Recommended Reads: Black History Month

February is Black History Month, so we have compiled a list of books that address, in a variety of ways, the history of African Americans and the environment. This includes often overlooked contributions to the environmental movement such as shaping our national park system and campaigning to stop harmful pollution, and explorations of the varied ways history affects how many Black Americans relate to nature.

  • Rooted in the Earth: Reclaiming the African American Environmental Heritage, by Dianne D. Glave – “In Rooted in the Earth, environmental historian Dianne D. Glave overturns the stereotype that a meaningful attachment to nature and the outdoors is contrary to the black experience. In tracing the history of African Americans’ relationship with the environment, emphasizing the unique preservation-conservation aspect of black environmentalism, and using her storytelling skills to re-create black naturalists of the past, Glave reclaims the African American heritage of the land. This book is a groundbreaking, important first step toward getting back into nature, not only for personal growth but for the future of the planet.” (Goodreads)
  • Legacy on the Land: A Black Couple Discovers Our National Inheritance and Tells Why Every American Should Care, by Audrey Peterman – This book follows the author and her husband on a trip to many of our national parks during which they explore the contributions of people of color to our national park system and how they remain underrepresented in outdoor spaces like the parks as well as the environmental movement. She writes, “we came to the realization that the park system is a repository of the American experience…Since people of color were integrally involved in building America, it follows that our history is interwoven within the parks.”
  • The Cooking Gene: A Journey through African American Culinary History in the Old South, by Michael W. Twitty – In this book, the author “trac[es] the roots of his own family and the charged politics surrounding the origins of soul food, barbecue, and all Southern cuisine.” In addition to the human history of recipes and food, this includes the history of people’s relationship to the environment through agriculture, and how that relationship differs by race. This approach provides a unique perspective on the intersection between natural and human history in the U.S. and draws diverse readers in with something that we all share – food.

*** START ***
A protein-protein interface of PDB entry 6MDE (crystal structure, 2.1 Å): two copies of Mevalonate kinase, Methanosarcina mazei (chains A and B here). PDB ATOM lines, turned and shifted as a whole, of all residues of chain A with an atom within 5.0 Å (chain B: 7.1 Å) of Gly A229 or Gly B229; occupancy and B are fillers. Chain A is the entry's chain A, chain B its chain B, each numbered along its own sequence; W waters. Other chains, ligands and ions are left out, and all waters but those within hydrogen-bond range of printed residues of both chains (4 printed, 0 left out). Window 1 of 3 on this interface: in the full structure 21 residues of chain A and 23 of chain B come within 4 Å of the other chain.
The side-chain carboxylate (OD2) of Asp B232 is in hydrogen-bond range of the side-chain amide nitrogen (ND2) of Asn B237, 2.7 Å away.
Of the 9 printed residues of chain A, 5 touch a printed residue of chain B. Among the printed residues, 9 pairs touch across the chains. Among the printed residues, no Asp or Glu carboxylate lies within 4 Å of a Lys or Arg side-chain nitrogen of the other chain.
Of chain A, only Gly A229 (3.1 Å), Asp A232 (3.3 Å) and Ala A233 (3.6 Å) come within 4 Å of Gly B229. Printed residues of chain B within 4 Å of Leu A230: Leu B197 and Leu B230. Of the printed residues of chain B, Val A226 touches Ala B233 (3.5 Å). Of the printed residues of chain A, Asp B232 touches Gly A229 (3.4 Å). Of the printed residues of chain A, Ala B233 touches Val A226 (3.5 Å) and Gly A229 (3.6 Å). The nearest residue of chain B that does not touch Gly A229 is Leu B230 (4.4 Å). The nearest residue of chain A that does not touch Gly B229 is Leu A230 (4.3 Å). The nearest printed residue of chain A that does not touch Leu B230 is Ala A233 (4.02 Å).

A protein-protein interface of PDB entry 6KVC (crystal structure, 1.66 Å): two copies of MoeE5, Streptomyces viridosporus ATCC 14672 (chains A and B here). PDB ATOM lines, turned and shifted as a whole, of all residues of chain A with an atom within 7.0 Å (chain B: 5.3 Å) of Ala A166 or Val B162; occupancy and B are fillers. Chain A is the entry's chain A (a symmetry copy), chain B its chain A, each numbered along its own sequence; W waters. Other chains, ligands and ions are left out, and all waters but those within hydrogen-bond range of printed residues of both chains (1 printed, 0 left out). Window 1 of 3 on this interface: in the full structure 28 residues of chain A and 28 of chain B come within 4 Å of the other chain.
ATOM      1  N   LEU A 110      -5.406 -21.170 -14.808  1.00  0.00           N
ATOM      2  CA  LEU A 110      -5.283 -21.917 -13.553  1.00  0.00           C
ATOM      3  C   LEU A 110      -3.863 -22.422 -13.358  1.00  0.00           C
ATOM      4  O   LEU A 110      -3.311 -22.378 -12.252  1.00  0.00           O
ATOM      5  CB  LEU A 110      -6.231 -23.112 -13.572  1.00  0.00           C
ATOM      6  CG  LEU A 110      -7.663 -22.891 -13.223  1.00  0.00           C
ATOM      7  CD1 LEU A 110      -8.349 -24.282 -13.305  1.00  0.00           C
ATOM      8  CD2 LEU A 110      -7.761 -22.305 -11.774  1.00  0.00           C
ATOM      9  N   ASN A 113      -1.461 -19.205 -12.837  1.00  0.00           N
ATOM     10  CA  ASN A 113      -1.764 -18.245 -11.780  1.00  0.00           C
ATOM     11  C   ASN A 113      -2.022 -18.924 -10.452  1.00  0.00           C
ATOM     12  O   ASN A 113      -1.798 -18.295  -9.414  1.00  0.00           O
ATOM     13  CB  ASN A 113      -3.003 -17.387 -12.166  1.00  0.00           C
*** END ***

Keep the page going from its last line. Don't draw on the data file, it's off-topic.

• Black Faces, White Spaces: Reimagining the Relationship of African Americans to the Great Outdoors, by Carolyn Finney – “Bridging the fields of environmental history, cultural studies, critical race studies, and geography, Finney argues that the legacies of slavery, Jim Crow, and racial violence have shaped cultural understandings of the ‘great outdoors’ and determined who should and can have access to natural spaces. Looking toward the future, she also highlights the work of African Americans who are opening doors to greater participation in environmental and conservation concerns.” (University of North Carolina Press)
  • To Love the Wind and the Rain: African Americans and Environmental History, Edited by Dianne D. Glave and Mark Stoll – Discussions about why Black, Indigenous, and People of Color (BIPOC) are underrepresented in outdoor recreation and mainstream environmental activism sometimes assume that BIPOC are less interested in the environment or less connected to it than white people. On the contrary, articles in this book detail African Americans’ deep relationships to the environment through U.S. history, discussing topics such as slavery, hunting, gardening, religion, the turpentine industry, outdoor recreation, women, and politics. There are multiple ways to think about and value our natural surroundings, and this book explores how historical experiences affect the ways African Americans relate to the environment.
  • Trace: Memory, History, Race, and the American Landscape, by Lauret Savoy – Through both personal stories and historical accounts, Savoy “weaves together human stories of migration, silence, and displacement, as epic as the continent they survey, with uplifted mountains, braided streams, and eroded canyons. Trace delves through fragmented histories—natural, personal, cultural—to find shadowy outlines of other stories of place in America.” This book argues that history leaves its mark on the land and on our lives, and so the past is strongly felt today, even when we don’t realize it.

Looking to the future, we can recognize that there are many diverse ways of thinking about and interacting with the environment, and that those relationships are influenced by personal, regional, and national histories. We can also all work to broaden equal access to nature to all people and to protect the environment that we all rely on to be healthy and survive. Lehigh Valley-based Afros in Nature is a group that supports BIPOC in connecting to nature in a way that recognizes the histories that people of different races may associate with outdoor spaces. The organization is led by BIPOC, for BIPOC, and is “committed to addressing mental health concerns through nature-based healing and therapeutic activities, including hikes, nature walks, communal gardening, and sustainable food cultivation.” Another program working to remedy historical inequities in opportunities in the environmental field is the Color of Nature initiative at the Lehigh Gap Nature Center. Color of Nature hires Lehigh Valley students of color who gain experience with conservation and environmental education and lead educational and recreational programs to introduce others to nature. Groups like Afros in Nature and Color of Nature are writing the next chapters in the history told in the books above, but we all have a role to play. Learning and honoring the stories of African Americans’ contributions to our environment is one way to start.